The edifice of Mount Rainier, an active stratovolcano, has episodically collapsed leading to major debris flows. The largest debris flows are related to argillically altered rock which leave areas of the edifice prone to failure. The argillic alteration results from the neutralization of acidic magmatic gases that condense in a meteoric water hydrothermal system fed by the melting of a thick mantle of glacial ice. Two craters atop a 2000-year-old cone on the summit of the volcano contain the world‘s largest volcanic ice-cave system. In the spring of 1997 two active fumaroles (T=62°C) in the caves were sampled for stable isotopic, gas, and geochemical studies.
Stable isotope data on fumarole condensates show significant excess deuterium with calculated δD and δ18O values (−234 and −33.2‰, respectively) for the vapor that are consistent with an origin as secondary steam from a shallow water table which has been heated by underlying magmatic–hydrothermal steam. Between 1982 and 1997, δD of the fumarole vapor may have decreased by 30‰.
The compositions of fumarole gases vary in time and space but typically consist of air components slightly modified by their solubilities in water and additions of CO2 and CH4. The elevated CO2 contents δ13CCO2 = -11.8±0.7‰, with spikes of over 10,000 ppm, require the episodic addition of magmatic components into the underlying hydrothermal system. Although only traces of H2S were detected in the fumaroles, most notably in a sample which had an air δ13CCO2 signature (−8.8‰), incrustations around a dormant vent containing small amounts of acid sulfate minerals (natroalunite, minamiite, and woodhouseite) indicate higher H2S (or possibly SO2) concentrations in past fumarolic gases.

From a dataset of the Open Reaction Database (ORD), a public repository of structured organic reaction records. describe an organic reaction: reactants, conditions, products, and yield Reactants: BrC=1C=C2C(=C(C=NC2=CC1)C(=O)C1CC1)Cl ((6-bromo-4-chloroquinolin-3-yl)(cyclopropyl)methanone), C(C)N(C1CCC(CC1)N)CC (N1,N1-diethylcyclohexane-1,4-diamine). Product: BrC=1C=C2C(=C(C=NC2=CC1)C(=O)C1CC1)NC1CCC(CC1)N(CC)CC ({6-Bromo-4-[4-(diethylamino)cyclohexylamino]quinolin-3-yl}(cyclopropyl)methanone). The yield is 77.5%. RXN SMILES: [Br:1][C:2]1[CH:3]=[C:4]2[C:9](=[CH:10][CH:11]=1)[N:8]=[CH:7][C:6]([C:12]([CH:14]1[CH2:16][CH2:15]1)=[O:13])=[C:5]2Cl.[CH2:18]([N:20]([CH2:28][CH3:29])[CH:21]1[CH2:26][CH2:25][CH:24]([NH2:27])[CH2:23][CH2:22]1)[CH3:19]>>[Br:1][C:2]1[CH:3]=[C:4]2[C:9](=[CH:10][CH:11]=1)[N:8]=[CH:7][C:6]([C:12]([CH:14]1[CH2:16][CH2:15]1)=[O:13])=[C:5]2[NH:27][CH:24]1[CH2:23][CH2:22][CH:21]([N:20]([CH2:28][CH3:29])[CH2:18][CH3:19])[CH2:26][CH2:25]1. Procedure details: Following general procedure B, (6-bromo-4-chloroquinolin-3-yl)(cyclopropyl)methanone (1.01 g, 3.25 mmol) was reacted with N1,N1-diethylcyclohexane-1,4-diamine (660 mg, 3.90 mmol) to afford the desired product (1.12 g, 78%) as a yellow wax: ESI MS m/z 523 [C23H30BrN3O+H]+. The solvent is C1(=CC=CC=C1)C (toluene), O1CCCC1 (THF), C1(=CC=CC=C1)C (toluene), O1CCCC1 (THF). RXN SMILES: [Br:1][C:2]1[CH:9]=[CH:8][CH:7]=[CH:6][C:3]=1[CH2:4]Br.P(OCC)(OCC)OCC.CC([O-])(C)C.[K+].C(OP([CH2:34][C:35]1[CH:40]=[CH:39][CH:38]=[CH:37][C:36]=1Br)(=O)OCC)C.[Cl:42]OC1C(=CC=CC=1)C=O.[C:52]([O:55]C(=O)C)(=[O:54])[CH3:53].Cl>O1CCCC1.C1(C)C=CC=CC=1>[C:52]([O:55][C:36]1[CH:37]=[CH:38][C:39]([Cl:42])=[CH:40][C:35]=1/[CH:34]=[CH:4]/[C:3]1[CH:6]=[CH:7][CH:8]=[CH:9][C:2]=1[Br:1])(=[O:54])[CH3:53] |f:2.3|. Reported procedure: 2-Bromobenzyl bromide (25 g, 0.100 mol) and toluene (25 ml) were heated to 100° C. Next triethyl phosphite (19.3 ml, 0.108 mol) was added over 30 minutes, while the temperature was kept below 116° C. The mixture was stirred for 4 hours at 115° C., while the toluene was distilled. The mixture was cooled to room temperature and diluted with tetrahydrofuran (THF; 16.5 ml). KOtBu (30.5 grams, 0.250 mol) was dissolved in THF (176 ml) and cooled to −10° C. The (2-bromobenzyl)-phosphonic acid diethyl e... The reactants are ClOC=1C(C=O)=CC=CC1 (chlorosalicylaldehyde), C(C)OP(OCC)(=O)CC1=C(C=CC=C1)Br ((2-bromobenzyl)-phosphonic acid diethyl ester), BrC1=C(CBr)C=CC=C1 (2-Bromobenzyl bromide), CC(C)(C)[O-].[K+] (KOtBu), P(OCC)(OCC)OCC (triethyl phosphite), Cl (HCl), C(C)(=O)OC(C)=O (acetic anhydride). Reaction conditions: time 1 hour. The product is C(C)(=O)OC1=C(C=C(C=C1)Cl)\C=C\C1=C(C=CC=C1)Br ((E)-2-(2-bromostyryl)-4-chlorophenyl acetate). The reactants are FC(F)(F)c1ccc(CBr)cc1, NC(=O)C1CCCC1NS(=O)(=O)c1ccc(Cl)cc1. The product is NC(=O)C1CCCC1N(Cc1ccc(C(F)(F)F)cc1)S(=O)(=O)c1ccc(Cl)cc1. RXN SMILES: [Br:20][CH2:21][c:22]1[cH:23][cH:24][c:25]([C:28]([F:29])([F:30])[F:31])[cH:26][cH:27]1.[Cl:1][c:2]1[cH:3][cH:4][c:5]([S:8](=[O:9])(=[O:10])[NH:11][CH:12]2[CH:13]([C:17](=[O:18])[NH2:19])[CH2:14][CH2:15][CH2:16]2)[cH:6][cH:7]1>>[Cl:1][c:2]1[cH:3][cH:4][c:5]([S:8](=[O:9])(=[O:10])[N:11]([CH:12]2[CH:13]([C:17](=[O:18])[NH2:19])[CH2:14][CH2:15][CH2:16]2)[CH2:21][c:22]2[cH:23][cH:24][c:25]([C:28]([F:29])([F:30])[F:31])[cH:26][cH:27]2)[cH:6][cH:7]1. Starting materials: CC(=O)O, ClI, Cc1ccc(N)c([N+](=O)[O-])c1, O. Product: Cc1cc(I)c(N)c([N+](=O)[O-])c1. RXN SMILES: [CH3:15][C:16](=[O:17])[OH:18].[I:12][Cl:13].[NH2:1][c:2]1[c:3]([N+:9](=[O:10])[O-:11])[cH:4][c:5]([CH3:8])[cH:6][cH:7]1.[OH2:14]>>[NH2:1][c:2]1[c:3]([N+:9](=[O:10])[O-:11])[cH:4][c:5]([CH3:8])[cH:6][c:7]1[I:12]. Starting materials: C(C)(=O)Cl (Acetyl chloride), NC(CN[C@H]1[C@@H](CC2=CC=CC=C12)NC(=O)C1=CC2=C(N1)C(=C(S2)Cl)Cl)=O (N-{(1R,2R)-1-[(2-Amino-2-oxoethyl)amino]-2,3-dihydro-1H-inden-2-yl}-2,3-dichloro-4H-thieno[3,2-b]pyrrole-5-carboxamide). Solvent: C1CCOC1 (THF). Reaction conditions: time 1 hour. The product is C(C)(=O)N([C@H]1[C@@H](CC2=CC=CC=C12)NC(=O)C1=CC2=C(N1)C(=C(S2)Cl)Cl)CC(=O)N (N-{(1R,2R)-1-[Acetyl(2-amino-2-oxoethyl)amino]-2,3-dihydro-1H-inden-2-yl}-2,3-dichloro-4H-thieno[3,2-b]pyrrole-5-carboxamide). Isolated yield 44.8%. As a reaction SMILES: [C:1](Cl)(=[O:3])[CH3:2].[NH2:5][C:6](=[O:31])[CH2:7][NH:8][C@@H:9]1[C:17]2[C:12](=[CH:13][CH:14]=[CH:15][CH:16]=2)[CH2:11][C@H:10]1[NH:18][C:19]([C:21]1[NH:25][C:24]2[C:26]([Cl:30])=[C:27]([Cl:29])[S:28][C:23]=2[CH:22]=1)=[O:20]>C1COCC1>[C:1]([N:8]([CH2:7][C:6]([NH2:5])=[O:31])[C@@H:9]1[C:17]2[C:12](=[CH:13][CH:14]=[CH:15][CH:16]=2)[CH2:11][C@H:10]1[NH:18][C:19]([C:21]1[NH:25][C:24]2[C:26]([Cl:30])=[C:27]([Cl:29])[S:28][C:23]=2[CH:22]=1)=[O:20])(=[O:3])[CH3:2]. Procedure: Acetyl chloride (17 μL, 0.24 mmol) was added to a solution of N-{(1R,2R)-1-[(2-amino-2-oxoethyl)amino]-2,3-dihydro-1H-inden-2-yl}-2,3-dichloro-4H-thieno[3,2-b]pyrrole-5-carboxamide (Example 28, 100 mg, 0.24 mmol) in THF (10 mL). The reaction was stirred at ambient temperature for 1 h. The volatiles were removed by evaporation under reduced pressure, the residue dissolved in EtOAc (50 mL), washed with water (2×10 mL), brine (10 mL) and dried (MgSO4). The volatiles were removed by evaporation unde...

Condensate samples from fumaroles are very dilute, slightly acidic, and enriched in elements observed in the much higher temperature fumaroles at Mount St. Helens (K and Na up to the ppm level; metals such as Al, Pb, Zn Fe and Mn up to the ppb level and volatiles such as Cl, S, and F up to the ppb level).
The data indicate that the hydrothermal system in the edifice at Mount Rainier consists of meteoric water reservoirs, which receive gas and steam from an underlying magmatic system. At present the magmatic system is largely flooded by the meteoric water system. However, magmatic components have episodically vented at the surface as witnessed by the mineralogy of incrustations around inactive vents and gas compositions in the active fumaroles. The composition of fumarole gases during magmatic degassing is distinct and, if sustained, could be lethal. The extent to which hydrothermal alteration is currently occurring at depth, and its possible influence on future edifice collapse, may be determined with the aid of on site analyses of fumarole gases and seismic monitoring in the ice caves.
|Citation Search Results Text: ||Fumaroles in ice caves on the summit of Mount Rainier: preliminary stable isotope, gas, and geochemical studies; 2000; Conference publication; Journal of Volcanology and Geothermal Research; Zimbelman, D. R.; Rye, R. O.; Landis, G. P.